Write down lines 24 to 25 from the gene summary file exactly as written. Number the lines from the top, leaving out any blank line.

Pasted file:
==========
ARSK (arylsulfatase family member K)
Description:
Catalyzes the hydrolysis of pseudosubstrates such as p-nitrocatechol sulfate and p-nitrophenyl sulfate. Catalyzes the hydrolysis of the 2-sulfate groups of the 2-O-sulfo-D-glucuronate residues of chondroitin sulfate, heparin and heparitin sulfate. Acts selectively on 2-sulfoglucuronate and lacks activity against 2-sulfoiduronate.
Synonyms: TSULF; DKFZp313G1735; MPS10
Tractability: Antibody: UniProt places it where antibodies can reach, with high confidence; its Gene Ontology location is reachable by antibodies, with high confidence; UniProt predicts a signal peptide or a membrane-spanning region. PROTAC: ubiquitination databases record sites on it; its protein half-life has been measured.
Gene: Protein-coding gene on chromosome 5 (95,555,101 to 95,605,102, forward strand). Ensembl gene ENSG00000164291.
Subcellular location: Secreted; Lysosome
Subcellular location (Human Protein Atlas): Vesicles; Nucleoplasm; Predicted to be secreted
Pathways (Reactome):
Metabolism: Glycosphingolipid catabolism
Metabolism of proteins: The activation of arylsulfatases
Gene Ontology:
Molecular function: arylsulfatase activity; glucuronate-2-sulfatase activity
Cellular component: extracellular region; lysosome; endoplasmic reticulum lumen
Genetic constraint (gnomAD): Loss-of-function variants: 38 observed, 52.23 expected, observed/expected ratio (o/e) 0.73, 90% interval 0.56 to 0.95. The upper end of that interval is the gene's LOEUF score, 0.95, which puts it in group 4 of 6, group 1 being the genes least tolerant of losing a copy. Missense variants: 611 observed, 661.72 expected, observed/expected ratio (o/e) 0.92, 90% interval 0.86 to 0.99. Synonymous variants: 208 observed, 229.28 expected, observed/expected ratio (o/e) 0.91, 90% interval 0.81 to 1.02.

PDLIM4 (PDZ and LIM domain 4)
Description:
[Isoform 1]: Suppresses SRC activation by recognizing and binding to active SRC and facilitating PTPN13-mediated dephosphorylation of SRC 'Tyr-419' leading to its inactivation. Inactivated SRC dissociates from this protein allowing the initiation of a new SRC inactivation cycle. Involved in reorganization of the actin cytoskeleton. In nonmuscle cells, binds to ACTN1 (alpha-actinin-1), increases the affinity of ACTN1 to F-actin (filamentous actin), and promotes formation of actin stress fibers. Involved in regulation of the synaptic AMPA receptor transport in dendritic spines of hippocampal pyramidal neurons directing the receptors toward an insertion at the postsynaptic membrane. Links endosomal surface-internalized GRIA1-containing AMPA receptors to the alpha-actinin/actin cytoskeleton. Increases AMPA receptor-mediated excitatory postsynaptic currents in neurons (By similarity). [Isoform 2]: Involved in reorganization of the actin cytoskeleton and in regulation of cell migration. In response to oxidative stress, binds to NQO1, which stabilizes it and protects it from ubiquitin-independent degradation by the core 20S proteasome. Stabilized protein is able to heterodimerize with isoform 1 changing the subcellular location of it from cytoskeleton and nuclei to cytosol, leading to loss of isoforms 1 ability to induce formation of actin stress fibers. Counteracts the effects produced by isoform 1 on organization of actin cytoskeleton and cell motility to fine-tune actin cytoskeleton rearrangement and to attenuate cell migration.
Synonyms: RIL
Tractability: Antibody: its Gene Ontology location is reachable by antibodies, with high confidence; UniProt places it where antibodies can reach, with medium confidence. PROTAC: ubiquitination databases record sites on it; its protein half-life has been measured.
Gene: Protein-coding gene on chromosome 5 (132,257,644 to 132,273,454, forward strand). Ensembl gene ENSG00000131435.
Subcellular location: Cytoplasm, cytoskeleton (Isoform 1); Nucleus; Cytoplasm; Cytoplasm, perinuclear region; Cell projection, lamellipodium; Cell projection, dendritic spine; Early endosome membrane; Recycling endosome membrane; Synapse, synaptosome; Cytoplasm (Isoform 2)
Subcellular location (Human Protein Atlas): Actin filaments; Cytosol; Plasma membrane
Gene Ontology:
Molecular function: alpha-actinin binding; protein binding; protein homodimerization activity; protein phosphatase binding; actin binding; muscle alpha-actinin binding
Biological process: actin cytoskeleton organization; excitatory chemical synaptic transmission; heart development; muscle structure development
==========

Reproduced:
Gene Ontology:
Molecular function: alpha-actinin binding; protein binding; protein homodimerization activity; protein phosphatase binding; actin binding; muscle alpha-actinin binding